Speaking at the World Economic Forum at Davos, Satya Nadella warned about the outcomes of a failure to regulate facial recognition technology.
The World Economic Forum is in full swing in Davos, with political and business leaders discussing technological and social developments.
One such leader, Microsoft CEO Satya Nadella, discussed a topic the company has brought up on numerous occasions: facial recognition technology.
A need for outside regulation
Addressing an audience at the event, Nadella echoed the remarks of Microsoft’s president, Brad Smith, on the need for facial recognition to be regulated. As the technology becomes increasingly prevalent, Nadella said it may not be enough that tech companies simply regulate themselves.
He said: “One of the things that I feel today is, in the marketplace, there’s competition; there’s no discrimination between the right use and the wrong use of facial recognition.” Nadella did not discount the importance of self-regulation to ensure the use of facial recognition technology was “fair and robust”, but said that government rules would also be useful.
Describing the potential for a race to the bottom in the marketplace without regulation, the CEO warned that “even more heavy-handed regulatory regimes” may come about if nothing is done.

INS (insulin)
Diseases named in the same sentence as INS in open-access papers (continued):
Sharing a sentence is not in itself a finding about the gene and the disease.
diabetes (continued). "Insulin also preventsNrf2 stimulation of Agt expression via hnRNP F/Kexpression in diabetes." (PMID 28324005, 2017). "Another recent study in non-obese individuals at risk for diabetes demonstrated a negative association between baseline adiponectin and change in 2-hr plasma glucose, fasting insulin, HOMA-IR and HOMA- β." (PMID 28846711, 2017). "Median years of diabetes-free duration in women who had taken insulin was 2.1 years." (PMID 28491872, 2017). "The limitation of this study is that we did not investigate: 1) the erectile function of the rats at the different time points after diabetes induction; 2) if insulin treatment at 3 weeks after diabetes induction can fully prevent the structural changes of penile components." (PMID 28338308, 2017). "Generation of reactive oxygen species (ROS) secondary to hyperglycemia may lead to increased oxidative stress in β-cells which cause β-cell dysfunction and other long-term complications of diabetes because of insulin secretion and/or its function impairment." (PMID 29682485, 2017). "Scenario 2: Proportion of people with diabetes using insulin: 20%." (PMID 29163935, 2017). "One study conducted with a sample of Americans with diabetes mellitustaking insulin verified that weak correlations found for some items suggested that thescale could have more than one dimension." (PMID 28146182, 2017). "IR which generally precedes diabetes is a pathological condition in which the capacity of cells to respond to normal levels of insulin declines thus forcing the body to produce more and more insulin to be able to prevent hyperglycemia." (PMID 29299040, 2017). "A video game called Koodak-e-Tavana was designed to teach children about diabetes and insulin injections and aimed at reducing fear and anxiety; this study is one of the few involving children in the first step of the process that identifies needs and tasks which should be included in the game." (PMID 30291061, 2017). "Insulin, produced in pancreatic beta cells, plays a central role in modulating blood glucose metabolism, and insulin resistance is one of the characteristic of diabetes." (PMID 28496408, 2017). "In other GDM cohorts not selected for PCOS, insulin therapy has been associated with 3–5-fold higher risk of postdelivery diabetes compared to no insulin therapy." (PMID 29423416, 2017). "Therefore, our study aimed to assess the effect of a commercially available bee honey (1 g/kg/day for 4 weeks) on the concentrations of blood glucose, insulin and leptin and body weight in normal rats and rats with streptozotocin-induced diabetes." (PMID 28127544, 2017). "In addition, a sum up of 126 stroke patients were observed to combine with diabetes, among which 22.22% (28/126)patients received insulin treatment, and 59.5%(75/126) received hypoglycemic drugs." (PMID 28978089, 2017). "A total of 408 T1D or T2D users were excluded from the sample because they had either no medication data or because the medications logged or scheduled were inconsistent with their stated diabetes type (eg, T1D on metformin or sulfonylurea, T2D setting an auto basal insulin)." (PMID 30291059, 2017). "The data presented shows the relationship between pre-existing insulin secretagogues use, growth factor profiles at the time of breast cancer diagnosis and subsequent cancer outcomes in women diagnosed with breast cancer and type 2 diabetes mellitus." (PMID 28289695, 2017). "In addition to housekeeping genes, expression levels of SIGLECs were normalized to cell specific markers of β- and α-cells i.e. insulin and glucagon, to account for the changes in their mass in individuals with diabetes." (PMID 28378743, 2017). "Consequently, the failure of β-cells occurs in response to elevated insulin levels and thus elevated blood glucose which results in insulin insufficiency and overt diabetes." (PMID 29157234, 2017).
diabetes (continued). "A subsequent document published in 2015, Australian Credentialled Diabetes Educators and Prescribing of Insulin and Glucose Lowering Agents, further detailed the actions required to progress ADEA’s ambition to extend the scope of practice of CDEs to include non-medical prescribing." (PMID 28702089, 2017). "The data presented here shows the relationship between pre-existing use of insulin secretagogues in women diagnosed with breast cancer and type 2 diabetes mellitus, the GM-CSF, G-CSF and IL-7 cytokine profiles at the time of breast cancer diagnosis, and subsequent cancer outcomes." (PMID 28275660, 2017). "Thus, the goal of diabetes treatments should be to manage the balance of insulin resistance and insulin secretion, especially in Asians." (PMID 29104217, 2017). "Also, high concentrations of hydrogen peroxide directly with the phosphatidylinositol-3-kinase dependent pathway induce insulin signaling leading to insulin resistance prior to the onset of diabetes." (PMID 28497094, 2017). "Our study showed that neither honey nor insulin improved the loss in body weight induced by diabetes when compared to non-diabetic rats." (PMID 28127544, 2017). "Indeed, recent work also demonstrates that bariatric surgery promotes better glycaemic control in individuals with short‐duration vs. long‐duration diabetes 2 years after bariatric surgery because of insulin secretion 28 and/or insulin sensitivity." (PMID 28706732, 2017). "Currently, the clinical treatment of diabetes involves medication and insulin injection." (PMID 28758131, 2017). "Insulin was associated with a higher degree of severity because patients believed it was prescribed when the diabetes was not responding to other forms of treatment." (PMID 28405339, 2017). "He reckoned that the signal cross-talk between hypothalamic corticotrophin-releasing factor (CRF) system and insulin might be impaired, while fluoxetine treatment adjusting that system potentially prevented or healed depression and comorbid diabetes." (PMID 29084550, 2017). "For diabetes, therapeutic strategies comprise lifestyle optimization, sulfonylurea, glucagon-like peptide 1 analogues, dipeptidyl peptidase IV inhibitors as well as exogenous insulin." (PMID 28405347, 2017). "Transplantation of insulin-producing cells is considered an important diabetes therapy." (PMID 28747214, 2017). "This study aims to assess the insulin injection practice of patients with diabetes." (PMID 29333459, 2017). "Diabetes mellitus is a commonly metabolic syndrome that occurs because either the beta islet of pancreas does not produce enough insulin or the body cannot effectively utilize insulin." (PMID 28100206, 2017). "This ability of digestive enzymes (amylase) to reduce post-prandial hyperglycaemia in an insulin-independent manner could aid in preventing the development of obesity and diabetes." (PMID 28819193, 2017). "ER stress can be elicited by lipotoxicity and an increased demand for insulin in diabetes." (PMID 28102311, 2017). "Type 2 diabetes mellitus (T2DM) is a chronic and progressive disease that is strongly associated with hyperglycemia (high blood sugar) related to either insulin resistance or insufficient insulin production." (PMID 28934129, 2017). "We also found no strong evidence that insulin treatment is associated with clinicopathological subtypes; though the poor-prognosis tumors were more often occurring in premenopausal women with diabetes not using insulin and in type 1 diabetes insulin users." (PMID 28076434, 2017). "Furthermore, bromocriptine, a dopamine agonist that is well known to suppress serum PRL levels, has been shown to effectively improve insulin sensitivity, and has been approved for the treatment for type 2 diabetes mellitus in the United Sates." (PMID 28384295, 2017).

Issues with facial recognition are well documented
There are several issues experts cite when it comes to the misuse and potential flaws of facial recognition technology. These range from its possible use as a government surveillance tool, to its use in increasing discriminatory targeting of people of colour by law enforcement officials.
Last month, Smith warned that “a government could use facial recognition technology to enable continuous surveillance of specific individuals”. He added: “It could follow anyone anywhere – or, for that matter, everyone everywhere. It could do this at any time or even all the time. This use of facial recognition technology could unleash mass surveillance on an unprecedented scale.”
In July of 2018, Smith also wrote an op-ed about his concerns, noting that new regulations were necessary due to the “broad societal ramifications and potential for abuse” that come with unregulated innovation.
Addressing World Economic Forum attendees, Nadella said that Microsoft has “principles to build it and make sure [there are] fair and robust uses of the technology”.
Nadella also praised the EU’s GDPR, describing it as a “fantastic start”. He added: “I am hopeful that in the United States we will have something that’s along the same lines. In fact, I hope that the world over we all converge on a common standard.”